Global equity markets too dependent on stimulus from Central Banks
If there was any doubt about the influence the world’s major central banks exert on investor sentiment, it will have been dispelled by the rapidity with which China’s benchmark equity index rebounded following last week’s sharp sell-off.
Following a dramatic decline of 6.5 per cent last Thursday - one of the steepest one-day falls over the past 15 years - the Shanghai Composite roared back, rising nearly 5 per cent on Monday as data revealed that China’s “official” purchasing managers’ index (PMI) for the non-manufacturing sector sank to its lowest level since December 2008, underscoring the severity of the slowdown in the country’s closely watched economy.
The weak PMI data buoyed sentiment in China’s equity markets in the latest example of the “bad news is good news” phenomenon in which investors treat negative economic developments as positive ones on the grounds that they make it more likely that central banks will provide further stimulus.
There is still plenty of bad, or at least mediocre, news for QE-driven equity bulls to latch on to.
The world economy is set to expand just 3.1 per cent this year, compared with an average yearly rate of nearly 4 per cent in the decade through to 2011, according to the Organisation for Economic Cooperation and Development (OECD).
Even the supposedly more buoyant US economy is expected to grow only 2 per cent this year (compared with an earlier forecast of 3 per cent) following an outright contraction in the first quarter.
Indeed the OECD, which unveiled its latest economic forecasts on Wednesday, now describes the eurozone as the “bright picture”, mainly because it is enjoying “effective policy action” on the part of the European Central Bank (ECB) which launched a programme of full-blown quantitative easing (QE) in March.
This has significantly increased the cumulative share of global GDP accounted for by countries whose central banks are easing monetary policy from less than 20 per cent in November to more than 50 per cent today, according to the OECD.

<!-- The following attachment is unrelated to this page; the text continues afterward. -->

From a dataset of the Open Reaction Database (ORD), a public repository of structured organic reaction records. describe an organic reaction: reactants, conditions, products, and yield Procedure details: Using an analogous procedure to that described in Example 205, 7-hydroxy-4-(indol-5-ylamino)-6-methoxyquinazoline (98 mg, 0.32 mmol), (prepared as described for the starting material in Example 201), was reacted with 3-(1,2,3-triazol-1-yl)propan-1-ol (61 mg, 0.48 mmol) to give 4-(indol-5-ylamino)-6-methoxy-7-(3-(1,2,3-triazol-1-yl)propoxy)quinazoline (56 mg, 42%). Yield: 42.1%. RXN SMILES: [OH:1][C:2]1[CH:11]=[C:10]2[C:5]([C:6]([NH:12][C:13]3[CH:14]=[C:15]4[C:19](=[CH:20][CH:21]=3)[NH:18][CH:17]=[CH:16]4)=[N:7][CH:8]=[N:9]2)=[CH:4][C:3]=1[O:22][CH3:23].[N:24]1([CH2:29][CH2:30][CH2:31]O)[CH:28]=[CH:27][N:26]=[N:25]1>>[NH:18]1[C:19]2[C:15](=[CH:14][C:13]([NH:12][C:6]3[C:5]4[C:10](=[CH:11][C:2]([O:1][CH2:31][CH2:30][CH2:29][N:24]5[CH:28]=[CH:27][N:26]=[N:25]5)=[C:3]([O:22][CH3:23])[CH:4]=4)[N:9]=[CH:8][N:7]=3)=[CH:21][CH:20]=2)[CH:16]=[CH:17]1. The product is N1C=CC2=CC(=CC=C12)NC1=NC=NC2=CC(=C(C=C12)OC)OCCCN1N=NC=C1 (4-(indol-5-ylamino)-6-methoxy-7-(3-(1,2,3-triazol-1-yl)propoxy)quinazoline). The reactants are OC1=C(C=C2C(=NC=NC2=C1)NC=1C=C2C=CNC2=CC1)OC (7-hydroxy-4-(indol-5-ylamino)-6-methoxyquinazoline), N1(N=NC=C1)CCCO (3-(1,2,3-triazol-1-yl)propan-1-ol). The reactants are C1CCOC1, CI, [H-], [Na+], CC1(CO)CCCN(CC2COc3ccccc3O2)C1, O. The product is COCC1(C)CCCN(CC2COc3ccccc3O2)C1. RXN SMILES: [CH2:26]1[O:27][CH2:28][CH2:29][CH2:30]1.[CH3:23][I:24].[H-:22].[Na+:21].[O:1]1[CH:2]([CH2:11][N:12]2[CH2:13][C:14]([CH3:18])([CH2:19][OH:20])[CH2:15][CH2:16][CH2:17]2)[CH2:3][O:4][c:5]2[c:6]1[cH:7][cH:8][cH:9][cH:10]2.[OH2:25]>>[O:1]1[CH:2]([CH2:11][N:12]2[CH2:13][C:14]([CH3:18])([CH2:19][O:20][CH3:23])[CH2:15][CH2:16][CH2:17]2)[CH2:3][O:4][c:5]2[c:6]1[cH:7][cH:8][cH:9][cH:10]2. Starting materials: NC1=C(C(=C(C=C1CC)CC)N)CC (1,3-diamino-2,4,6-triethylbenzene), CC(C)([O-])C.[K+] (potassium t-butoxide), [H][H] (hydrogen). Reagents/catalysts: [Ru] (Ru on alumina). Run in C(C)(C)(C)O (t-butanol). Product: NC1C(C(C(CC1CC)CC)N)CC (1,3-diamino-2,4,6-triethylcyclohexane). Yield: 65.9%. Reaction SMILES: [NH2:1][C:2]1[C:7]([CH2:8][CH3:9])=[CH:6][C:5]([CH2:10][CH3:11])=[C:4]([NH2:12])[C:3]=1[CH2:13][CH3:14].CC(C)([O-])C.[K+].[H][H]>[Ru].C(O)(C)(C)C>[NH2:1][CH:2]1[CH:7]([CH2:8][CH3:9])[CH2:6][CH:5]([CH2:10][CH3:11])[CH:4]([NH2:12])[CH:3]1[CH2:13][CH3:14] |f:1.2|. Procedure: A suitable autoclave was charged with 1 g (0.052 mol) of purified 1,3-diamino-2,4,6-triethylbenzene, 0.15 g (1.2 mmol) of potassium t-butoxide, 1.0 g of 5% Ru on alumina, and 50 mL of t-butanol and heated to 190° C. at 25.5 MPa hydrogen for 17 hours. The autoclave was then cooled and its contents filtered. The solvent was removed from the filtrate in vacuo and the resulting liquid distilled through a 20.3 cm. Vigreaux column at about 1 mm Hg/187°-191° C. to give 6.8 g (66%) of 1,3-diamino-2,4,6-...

For equity investors, additional monetary stimulus at a time when global growth remains febrile and the US Federal Reserve is expected to start raising interest rates later this year is a powerful buy signal.
The facts speak for themselves.
The Euro Stoxx 50 Index, the main equity gauge in the eurozone, has risen 16.5 per cent this year while the Nikkei 225, its Japanese equivalent, is up more than 17 per cent mainly because of the export-boosting effects of a weak yen which have been underpinned by the Bank of Japan’s own QE programme.
Yet while equity investors may be taking their cue from the actions and signals of central banks, the disconnect between increasingly stretched valuations - Chinese stocks are deemed to have been in a bubble for some time now while the benchmark US S&P 500 index is currently trading at 17 times forward earnings, above its historical averages - and weak economic fundamentals is becoming more pronounced, questioning the underpinnings and sustainability of rallies.
In the US, a six-year-long bull run already seems to have run its course, with the S&P 500 up a meagre 2.7 per cent this year. With the US economy faltering, there are mounting concerns about the lack of earnings growth, with cost-cutting and share buybacks - as opposed to revenue growth - accounting for the bulk of earnings increases in recent years.
In the eurozone, meanwhile, while growth is picking up gradually and deflation has given way to subdued inflation, the threat of a Greek default and potential exit from the bloc continues to weigh on sentiment. Just as importantly, there are sharp divergences in economic performance. France’s manufacturing sector is still contracting while German manufacturing output sank to a five-month low in May, according to data provider Markit.
Yet despite these economic vulnerabilities, the French and German stock markets have surged 18 per cent and 16.5 per cent respectively this year, buoyed by the QE-driven weakening of the euro which is benefiting the bloc’s manufacturers.
China, however, is where the stakes are highest.
The Shanghai Composite is up a whopping 52 per cent this year - by far the world’s best-performing equity market - in the face of a sharp economic slowdown and mounting concerns about China’s shadow banking system and vulnerable property market.
While Janet Yellen, the Fed chairwoman, is at least warning that US equity valuations are “quite high”, Chinese policymakers are inflating the bubble by implementing a raft of pro-growth policies.
Punters betting on more stimulus measures may continue to make a killing. But the more prudent investors will treat last week’s sharp decline in Chinese stocks as a foretaste of things to come.
Nicholas Spiro is managing director of Spiro Sovereign Strategy